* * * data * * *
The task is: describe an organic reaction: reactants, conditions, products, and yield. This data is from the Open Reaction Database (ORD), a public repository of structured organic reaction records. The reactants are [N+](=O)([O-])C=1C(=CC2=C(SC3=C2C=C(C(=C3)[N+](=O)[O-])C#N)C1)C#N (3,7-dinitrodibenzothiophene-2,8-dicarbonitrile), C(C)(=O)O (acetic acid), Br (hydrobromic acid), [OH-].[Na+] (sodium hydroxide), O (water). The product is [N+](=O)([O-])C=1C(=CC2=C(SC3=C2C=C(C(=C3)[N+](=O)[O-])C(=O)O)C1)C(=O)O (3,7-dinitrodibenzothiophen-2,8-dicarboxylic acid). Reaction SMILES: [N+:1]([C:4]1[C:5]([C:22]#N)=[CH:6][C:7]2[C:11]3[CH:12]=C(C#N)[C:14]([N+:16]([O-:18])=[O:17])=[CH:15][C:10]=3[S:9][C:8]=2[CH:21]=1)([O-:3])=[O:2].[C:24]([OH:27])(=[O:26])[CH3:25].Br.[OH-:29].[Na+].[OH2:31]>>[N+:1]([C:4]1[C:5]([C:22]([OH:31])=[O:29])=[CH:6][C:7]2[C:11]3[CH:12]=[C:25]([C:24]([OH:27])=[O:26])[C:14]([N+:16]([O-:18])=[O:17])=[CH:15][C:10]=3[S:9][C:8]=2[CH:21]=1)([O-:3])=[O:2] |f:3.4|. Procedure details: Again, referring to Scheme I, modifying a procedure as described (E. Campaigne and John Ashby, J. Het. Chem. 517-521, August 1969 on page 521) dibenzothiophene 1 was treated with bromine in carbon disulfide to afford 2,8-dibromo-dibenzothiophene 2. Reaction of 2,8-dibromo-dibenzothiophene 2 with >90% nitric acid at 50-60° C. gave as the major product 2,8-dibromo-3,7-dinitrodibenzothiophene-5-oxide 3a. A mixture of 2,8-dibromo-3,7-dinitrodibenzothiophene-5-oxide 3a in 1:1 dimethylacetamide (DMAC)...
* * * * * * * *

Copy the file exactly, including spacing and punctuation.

The task is: describe an organic reaction: reactants, conditions, products, and yield. This data is from the Open Reaction Database (ORD), a public repository of structured organic reaction records. The reactants are [N+](=O)([O-])C=1C(=CC2=C(SC3=C2C=C(C(=C3)[N+](=O)[O-])C#N)C1)C#N (3,7-dinitrodibenzothiophene-2,8-dicarbonitrile), C(C)(=O)O (acetic acid), Br (hydrobromic acid), [OH-].[Na+] (sodium hydroxide), O (water). The product is [N+](=O)([O-])C=1C(=CC2=C(SC3=C2C=C(C(=C3)[N+](=O)[O-])C(=O)O)C1)C(=O)O (3,7-dinitrodibenzothiophen-2,8-dicarboxylic acid). Reaction SMILES: [N+:1]([C:4]1[C:5]([C:22]#N)=[CH:6][C:7]2[C:11]3[CH:12]=C(C#N)[C:14]([N+:16]([O-:18])=[O:17])=[CH:15][C:10]=3[S:9][C:8]=2[CH:21]=1)([O-:3])=[O:2].[C:24]([OH:27])(=[O:26])[CH3:25].Br.[OH-:29].[Na+].[OH2:31]>>[N+:1]([C:4]1[C:5]([C:22]([OH:31])=[O:29])=[CH:6][C:7]2[C:11]3[CH:12]=[C:25]([C:24]([OH:27])=[O:26])[C:14]([N+:16]([O-:18])=[O:17])=[CH:15][C:10]=3[S:9][C:8]=2[CH:21]=1)([O-:3])=[O:2] |f:3.4|. Procedure details: Again, referring to Scheme I, modifying a procedure as described (E. Campaigne and John Ashby, J. Het. Chem. 517-521, August 1969 on page 521) dibenzothiophene 1 was treated with bromine in carbon disulfide to afford 2,8-dibromo-dibenzothiophene 2. Reaction of 2,8-dibromo-dibenzothiophene 2 with >90% nitric acid at 50-60° C. gave as the major product 2,8-dibromo-3,7-dinitrodibenzothiophene-5-oxide 3a. A mixture of 2,8-dibromo-3,7-dinitrodibenzothiophene-5-oxide 3a in 1:1 dimethylacetamide (DMAC)...